Vent Band (FRAS) and Its Use in Underground Mines01 December 2019
A heavy emphasis is placed on worker safety when designing underground mines. Huge efforts are made to provide a risk-free environment down there among the tunnels and vaulted subterranean chambers. That’s why there are steel-laced supports in every passageway to stabilize the walls and ceilings. Following this line of safety-centric reasoning, a vent band’s job is to secure a mine’s ventilation tubes.
Protecting Environmental Lifelines
Above ground, walking around in the fresh air, we all take oxygen for granted. The air is maybe fresh, or it’s maybe a little stuffy, but it’s readily available. Divers can’t say the same. Swimming down into deep waters, they cautiously pay attention to their back-strapped oxygen tanks so that they can surface while they’ve still got plenty of breathable air. It’s much the same situation down inside an underground mine. There might be gas trapped in a chamber, clouds of dust choking a passageway, or simply a lack of breathable air throughout a deep subterranean level. Therefore, the ventilation tubing running through a mine is generally perceived as a life-giving umbilical line. The pipes provide clean, breathable air to miners. What, however, happens if the tubing develops a leak in a pipe joint?
Preventing Vent Leaks and Ignition Hazards
From one perspective, the tubing stays sealed so that oxygen pressure stays high and miners have access to a fully working ventilation system. Then there’s the other point of view to consider. Those gasses and powdered materials, the ones collecting and unable to disperse in a mine chamber, could very well ignite if they’re mixed with oxygen. For example methane gas is sometimes exposed and released from ground pockets, then there’s bituminous coal dust, which is also ignitable. To prevent joint leaks from feeding these ignitable atmospheric elements with fire-feeding oxygen, mining engineers wrap ventilation tubes in a special sealing rubber. This is Vent Band rubber, a Fire Retardant and Anti-Static medium (FRAS) that seals the tubing and, therefore, maintains a safe, pressure-verified vent line.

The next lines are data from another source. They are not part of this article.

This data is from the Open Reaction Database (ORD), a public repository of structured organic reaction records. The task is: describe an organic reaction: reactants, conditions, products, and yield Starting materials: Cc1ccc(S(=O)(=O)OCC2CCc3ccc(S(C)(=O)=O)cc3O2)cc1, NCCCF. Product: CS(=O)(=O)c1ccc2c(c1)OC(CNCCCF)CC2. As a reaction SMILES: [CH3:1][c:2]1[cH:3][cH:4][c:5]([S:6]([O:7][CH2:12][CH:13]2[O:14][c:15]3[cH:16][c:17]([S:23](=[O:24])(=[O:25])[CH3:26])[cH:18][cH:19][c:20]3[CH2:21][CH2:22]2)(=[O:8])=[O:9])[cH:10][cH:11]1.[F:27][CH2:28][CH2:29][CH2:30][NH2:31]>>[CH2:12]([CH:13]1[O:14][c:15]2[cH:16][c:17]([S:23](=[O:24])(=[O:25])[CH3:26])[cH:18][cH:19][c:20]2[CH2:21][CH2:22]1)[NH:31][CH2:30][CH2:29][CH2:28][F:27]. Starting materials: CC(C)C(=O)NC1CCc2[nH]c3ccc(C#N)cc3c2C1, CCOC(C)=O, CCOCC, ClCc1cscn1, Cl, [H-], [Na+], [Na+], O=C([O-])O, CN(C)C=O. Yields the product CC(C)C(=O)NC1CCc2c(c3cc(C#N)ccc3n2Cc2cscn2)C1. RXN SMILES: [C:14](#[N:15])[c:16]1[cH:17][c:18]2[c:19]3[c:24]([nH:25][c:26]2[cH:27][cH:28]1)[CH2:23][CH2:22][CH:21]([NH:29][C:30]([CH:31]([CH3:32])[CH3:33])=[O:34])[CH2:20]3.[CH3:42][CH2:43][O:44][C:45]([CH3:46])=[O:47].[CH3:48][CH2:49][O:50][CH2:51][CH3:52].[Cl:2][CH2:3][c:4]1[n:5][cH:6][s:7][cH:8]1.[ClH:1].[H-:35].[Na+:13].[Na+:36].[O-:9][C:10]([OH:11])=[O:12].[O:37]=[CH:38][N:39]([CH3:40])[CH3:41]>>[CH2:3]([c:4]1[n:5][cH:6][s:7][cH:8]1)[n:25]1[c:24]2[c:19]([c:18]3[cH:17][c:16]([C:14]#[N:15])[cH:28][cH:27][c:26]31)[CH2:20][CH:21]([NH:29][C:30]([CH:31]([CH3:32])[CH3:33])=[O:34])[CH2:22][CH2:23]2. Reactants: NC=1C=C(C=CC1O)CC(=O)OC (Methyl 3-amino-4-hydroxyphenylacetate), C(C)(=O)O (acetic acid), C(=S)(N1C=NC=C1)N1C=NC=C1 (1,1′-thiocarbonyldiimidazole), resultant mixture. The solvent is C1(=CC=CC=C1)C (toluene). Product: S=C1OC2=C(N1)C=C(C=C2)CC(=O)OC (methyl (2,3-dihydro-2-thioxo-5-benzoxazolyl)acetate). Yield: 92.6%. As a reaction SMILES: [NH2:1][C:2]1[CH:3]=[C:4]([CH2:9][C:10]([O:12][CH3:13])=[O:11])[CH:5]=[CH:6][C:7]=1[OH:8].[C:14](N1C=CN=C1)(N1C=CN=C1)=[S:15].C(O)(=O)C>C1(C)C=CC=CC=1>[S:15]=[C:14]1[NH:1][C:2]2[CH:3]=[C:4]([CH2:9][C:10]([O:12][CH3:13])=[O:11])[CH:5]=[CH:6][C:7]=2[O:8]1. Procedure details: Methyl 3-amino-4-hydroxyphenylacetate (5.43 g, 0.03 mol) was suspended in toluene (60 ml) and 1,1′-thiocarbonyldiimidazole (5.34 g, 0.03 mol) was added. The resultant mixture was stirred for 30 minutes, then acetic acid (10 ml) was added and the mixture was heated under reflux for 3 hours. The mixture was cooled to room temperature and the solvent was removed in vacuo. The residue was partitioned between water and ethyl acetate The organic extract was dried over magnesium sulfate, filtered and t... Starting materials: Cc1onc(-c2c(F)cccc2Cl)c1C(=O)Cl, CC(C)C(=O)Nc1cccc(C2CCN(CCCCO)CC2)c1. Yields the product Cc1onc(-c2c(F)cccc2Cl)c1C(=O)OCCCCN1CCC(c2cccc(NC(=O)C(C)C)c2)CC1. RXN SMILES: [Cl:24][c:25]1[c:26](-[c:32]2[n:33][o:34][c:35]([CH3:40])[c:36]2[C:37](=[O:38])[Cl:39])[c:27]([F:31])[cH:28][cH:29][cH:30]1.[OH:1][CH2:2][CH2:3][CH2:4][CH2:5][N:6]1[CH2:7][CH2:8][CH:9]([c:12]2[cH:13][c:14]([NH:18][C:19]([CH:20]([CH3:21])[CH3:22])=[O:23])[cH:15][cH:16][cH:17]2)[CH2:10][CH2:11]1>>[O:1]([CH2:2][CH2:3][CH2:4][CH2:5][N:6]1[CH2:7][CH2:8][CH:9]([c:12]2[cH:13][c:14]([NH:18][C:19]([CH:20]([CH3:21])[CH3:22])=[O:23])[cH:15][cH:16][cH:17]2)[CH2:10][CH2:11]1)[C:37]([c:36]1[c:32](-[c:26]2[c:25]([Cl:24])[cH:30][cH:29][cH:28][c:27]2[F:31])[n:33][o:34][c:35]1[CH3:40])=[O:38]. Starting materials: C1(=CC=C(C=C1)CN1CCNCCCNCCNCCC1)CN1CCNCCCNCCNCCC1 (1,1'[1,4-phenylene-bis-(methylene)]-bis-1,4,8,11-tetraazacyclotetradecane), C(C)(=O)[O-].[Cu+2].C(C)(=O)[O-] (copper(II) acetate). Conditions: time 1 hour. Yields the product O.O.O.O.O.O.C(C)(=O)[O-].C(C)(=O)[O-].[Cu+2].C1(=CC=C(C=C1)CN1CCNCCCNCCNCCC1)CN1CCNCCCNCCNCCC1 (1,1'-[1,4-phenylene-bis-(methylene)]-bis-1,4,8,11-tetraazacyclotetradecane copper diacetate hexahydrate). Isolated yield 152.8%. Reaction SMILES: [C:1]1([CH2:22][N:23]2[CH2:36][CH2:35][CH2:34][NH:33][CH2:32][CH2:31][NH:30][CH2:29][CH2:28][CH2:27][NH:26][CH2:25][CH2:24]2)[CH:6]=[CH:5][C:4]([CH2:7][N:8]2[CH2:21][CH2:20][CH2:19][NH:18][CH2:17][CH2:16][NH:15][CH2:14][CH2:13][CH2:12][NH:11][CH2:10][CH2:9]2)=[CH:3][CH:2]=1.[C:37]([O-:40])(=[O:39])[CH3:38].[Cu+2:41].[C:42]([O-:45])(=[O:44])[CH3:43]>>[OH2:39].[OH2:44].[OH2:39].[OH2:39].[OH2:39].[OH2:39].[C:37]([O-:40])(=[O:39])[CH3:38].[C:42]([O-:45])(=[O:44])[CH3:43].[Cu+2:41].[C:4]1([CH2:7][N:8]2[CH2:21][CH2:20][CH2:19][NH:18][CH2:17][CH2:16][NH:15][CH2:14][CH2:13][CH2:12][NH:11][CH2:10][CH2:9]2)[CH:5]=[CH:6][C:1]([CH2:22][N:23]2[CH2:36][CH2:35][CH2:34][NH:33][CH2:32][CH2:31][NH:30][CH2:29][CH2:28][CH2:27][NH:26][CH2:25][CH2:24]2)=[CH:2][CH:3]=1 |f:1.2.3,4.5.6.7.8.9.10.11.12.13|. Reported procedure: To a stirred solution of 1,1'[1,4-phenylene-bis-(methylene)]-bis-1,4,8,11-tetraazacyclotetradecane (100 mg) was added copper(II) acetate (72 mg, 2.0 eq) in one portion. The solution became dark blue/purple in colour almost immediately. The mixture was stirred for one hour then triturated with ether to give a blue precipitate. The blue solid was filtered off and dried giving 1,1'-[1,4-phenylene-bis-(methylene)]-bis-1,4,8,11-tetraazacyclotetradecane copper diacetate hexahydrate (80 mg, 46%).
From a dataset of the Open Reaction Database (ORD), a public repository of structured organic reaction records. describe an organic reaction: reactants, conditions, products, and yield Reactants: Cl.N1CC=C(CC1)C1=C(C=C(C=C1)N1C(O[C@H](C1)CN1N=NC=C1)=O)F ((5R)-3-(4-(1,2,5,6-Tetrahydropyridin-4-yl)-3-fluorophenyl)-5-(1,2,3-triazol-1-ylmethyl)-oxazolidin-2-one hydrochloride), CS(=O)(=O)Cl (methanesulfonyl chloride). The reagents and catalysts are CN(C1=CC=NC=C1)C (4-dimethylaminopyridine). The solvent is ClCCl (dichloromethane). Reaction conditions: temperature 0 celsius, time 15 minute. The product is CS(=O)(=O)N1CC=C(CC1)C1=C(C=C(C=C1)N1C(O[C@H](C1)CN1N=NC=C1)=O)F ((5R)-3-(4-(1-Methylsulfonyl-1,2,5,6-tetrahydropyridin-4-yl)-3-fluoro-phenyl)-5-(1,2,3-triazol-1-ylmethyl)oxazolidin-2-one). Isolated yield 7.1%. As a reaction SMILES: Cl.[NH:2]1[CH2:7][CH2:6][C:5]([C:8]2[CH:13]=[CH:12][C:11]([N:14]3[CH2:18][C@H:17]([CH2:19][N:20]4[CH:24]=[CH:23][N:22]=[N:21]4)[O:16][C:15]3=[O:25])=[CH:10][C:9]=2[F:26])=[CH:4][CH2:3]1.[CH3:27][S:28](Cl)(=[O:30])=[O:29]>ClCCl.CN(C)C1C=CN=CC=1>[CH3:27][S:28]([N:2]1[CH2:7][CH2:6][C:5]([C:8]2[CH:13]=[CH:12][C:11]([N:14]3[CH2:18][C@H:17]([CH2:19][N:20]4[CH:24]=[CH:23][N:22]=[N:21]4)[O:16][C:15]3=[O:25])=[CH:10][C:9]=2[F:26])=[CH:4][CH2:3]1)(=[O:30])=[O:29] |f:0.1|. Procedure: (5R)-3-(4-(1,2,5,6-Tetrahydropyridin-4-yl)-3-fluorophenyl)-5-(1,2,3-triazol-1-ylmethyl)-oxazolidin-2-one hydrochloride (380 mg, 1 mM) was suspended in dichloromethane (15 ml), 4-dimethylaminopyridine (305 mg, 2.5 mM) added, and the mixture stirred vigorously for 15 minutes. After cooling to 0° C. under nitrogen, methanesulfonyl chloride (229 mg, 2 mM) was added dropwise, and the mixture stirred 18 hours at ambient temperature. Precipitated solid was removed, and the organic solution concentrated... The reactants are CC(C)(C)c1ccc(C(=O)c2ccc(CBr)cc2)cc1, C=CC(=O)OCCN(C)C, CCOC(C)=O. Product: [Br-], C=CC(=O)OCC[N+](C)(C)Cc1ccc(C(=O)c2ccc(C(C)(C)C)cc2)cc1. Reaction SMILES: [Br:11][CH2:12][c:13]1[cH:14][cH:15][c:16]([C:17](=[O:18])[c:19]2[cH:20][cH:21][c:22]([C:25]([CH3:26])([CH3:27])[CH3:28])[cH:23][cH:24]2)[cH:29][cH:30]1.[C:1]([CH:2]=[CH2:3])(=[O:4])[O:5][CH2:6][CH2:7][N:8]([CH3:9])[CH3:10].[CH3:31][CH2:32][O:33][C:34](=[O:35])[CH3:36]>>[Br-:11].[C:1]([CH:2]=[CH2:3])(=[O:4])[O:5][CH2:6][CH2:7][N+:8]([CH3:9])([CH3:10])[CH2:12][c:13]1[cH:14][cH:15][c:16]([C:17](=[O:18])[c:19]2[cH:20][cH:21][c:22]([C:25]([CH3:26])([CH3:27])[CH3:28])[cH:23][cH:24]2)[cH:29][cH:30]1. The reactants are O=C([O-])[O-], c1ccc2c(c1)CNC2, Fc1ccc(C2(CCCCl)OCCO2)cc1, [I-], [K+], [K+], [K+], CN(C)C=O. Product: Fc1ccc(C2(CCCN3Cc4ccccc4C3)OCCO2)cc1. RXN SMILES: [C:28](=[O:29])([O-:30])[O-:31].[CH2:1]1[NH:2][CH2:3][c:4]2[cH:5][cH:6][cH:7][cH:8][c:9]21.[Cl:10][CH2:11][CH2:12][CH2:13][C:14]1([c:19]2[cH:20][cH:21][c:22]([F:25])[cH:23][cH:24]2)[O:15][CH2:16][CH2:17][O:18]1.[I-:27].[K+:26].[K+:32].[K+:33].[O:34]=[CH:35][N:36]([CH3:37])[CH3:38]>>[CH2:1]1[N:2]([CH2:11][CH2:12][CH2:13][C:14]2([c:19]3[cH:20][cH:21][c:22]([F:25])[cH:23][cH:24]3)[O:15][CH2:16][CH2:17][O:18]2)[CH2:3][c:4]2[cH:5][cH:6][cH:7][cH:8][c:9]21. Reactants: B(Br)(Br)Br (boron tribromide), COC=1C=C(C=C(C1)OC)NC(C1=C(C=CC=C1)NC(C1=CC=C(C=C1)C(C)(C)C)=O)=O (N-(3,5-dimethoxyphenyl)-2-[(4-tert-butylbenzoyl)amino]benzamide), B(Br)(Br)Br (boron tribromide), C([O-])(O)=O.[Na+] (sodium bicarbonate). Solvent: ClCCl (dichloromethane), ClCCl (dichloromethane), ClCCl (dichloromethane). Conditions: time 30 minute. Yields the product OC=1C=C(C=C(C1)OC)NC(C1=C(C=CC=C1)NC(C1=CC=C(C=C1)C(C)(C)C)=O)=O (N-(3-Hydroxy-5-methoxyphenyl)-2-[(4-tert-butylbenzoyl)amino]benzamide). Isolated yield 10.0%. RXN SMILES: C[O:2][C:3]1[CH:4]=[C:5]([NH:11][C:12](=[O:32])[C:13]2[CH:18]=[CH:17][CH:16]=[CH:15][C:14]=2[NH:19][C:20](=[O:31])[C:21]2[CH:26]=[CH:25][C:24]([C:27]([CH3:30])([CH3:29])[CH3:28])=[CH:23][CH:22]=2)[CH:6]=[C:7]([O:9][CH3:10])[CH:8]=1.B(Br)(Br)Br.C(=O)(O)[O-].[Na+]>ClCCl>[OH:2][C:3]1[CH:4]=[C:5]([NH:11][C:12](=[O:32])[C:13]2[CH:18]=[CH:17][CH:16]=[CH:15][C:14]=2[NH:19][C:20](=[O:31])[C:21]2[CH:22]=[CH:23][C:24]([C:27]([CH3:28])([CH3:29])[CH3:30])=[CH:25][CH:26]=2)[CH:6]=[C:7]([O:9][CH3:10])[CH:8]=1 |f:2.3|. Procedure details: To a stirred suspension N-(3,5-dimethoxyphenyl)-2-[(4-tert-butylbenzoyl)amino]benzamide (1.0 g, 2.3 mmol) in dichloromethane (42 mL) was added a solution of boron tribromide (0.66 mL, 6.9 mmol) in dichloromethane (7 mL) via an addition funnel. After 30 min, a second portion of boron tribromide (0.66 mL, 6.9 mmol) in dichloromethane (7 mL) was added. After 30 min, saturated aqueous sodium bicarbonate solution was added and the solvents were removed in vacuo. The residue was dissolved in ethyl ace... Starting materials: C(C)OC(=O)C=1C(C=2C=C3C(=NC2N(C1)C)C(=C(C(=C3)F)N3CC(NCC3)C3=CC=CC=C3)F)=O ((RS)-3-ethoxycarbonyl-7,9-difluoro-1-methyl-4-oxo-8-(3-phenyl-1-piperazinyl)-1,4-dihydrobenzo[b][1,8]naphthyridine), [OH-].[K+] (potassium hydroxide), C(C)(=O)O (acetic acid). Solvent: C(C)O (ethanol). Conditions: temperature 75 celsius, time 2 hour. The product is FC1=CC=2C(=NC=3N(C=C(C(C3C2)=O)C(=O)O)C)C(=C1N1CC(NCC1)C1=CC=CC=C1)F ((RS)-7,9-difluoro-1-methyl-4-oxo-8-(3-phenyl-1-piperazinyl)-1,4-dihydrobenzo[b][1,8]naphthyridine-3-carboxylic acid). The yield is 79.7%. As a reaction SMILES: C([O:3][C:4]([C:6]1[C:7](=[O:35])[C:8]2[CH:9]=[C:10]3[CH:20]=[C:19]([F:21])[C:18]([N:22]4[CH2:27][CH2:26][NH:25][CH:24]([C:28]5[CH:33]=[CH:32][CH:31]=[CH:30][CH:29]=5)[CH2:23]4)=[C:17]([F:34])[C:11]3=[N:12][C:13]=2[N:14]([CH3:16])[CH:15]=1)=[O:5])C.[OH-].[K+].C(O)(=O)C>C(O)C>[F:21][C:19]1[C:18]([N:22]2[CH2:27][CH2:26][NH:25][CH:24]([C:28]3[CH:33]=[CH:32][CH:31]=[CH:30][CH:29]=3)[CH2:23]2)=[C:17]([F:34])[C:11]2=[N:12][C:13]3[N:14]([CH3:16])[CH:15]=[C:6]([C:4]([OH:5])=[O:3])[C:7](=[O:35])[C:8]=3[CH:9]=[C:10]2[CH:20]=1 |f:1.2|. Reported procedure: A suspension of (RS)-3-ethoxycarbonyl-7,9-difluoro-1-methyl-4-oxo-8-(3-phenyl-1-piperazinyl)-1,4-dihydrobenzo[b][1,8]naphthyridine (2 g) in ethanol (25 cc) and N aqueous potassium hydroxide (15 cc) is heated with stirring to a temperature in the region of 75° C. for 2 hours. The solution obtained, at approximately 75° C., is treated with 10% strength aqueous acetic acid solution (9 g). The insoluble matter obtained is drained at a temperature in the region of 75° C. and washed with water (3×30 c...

Spark hazards are significantly reduced when oxygen lines are wrapped in Vent Band rubber. The material features a static reduction attribute, so the possibility of a spark discharge is greatly minimized. The tubing seal also provides a high measure of flame retardation. Even if a conflagration does develop, it won’t receive any flame feeding oxygen from the tubing, not with the rubber resisting the heat. One more time, then, this material wraps snugly around oxygen line joints to create an impermeable oxygen barrier. Venting systems remain properly pressurized when the rubber wrapping eliminates potential leaks. Just as importantly, the flame and static immune material actually reduces sparks and suppresses mine ignitability conditions.
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